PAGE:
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CAMBRIDGE, Mass. -- John M. Logsdon, director of George Washington University's Space Policy Institute, will speak on "U.S. Space Activities in the Twenty-First Century: Many Paths to Orbit (and Beyond?)" at the Massachusetts Space Grant Consortium's ninth annual public lecture at MIT on Wednesday, April 1.
The talk will be at 3 p.m. in MIT's Building 37, Marlar Lounge (Room 252). The Massachusetts Space Grant Consortium is one of 52 such entities established by NASA to support science and math education; to promote space-related research, education and business opportunities; and to recruit and train students and minorities for space-related careers.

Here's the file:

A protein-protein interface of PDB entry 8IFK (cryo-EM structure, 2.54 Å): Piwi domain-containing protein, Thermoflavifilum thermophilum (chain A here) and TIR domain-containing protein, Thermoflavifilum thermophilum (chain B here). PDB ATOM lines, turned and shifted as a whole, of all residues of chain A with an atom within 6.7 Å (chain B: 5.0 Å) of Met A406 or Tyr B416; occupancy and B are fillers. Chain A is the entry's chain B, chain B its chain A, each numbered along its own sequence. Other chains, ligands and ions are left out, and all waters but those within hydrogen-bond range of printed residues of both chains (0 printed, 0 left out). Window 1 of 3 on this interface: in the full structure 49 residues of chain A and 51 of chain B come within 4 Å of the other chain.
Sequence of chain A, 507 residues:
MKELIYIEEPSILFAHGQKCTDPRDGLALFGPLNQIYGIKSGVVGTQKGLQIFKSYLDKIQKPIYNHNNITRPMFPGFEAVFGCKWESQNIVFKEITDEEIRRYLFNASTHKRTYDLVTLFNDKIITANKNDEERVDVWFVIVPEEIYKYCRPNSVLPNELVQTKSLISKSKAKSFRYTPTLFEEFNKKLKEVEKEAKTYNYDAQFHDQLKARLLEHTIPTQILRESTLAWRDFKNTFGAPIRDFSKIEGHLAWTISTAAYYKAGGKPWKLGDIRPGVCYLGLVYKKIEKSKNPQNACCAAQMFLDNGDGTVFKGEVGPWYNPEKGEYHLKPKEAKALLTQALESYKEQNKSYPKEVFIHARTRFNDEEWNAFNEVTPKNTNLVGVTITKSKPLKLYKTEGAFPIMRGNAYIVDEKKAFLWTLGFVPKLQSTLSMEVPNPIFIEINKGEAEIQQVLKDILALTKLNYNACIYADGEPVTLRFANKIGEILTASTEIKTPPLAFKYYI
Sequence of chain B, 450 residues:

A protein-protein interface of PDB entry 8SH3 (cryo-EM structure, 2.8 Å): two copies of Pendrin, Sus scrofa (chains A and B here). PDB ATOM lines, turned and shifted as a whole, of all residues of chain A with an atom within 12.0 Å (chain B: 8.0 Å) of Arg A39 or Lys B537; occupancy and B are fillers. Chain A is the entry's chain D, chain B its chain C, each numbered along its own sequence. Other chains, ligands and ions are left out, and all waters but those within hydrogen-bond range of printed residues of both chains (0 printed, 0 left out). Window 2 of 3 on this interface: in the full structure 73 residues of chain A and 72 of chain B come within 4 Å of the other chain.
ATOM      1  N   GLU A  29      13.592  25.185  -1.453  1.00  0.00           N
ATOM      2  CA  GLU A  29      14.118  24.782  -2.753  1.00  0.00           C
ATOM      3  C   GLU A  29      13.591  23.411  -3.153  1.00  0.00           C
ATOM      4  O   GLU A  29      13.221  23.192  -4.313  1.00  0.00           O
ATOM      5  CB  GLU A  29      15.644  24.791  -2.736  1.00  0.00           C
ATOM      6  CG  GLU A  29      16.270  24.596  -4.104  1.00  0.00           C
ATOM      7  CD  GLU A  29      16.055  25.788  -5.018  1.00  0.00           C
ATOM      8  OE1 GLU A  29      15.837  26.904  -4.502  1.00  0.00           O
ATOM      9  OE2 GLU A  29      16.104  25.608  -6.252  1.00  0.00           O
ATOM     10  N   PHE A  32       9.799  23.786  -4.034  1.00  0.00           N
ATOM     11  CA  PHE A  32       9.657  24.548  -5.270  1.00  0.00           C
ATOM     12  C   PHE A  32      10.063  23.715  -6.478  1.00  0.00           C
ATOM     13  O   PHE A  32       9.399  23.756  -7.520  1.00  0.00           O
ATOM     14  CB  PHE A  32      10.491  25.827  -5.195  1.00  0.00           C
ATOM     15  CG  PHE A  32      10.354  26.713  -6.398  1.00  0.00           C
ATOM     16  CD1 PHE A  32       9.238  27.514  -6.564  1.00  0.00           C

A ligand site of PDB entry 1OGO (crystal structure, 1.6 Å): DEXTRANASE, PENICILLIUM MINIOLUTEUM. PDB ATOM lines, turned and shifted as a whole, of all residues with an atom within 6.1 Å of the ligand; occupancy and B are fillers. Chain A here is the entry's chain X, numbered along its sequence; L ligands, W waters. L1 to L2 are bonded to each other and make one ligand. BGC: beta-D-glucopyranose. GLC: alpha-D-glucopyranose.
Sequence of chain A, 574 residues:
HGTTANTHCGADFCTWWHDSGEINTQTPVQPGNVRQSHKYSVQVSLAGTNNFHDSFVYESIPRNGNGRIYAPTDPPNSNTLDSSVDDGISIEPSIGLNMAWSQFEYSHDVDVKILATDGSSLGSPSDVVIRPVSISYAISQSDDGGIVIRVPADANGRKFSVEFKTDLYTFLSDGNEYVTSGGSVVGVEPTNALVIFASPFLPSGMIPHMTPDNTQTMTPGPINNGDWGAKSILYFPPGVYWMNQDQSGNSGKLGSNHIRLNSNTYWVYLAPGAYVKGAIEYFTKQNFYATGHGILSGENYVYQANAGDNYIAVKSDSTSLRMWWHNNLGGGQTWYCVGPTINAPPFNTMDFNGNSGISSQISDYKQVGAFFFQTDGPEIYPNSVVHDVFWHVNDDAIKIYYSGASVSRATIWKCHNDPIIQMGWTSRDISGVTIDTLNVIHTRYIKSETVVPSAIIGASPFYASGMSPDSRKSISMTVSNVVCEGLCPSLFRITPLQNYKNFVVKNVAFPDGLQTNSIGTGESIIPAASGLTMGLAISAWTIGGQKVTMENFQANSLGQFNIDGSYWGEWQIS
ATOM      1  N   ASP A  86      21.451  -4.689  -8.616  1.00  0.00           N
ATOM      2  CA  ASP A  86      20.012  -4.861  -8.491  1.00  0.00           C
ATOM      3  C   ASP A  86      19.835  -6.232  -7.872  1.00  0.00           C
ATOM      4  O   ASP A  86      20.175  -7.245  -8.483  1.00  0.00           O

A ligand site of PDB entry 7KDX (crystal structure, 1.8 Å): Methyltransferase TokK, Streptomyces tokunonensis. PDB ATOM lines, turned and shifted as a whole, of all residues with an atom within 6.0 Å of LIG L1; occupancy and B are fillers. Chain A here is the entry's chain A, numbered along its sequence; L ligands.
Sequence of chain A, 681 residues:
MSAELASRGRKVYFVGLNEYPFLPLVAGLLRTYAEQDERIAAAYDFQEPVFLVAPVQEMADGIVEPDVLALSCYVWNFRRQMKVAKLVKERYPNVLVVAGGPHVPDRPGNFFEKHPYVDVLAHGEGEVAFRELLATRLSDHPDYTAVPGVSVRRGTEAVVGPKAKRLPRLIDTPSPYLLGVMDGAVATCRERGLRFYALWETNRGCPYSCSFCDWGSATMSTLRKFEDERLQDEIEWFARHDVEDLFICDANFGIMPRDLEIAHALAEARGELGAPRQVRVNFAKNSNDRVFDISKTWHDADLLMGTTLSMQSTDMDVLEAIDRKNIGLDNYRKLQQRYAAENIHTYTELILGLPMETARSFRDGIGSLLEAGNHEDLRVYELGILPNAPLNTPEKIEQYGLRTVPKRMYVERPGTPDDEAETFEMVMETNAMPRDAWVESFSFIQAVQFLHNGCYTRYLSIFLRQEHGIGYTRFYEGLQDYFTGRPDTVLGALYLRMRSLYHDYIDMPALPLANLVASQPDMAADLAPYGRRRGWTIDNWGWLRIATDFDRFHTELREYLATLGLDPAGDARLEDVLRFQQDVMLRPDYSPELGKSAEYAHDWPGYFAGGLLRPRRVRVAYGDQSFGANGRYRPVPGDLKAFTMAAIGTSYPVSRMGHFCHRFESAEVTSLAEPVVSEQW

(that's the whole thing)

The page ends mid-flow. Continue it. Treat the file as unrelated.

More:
As space policy is increasingly driven by commercial forces, the days in which the highly visible U.S. civilian space program held center stage may be over. Dr. Logsdon will address how, in the early 21st century, space policy will be largely affected by trade, economic, environmental, regulatory, security and social forces instead of the governmental initiatives that drove it for its first 40 years.
Logsdon is professor of political science and international affairs at the university's Elliott School of International Affairs and director of the Center for International Science and Technology Policy. His research interests include U.S. and international space policy, the history of the U.S. space program and the structure and process of government decision-making for research and development programs. He is the author of The Decision to Go to the Moon: Project Apollo and the National Interest.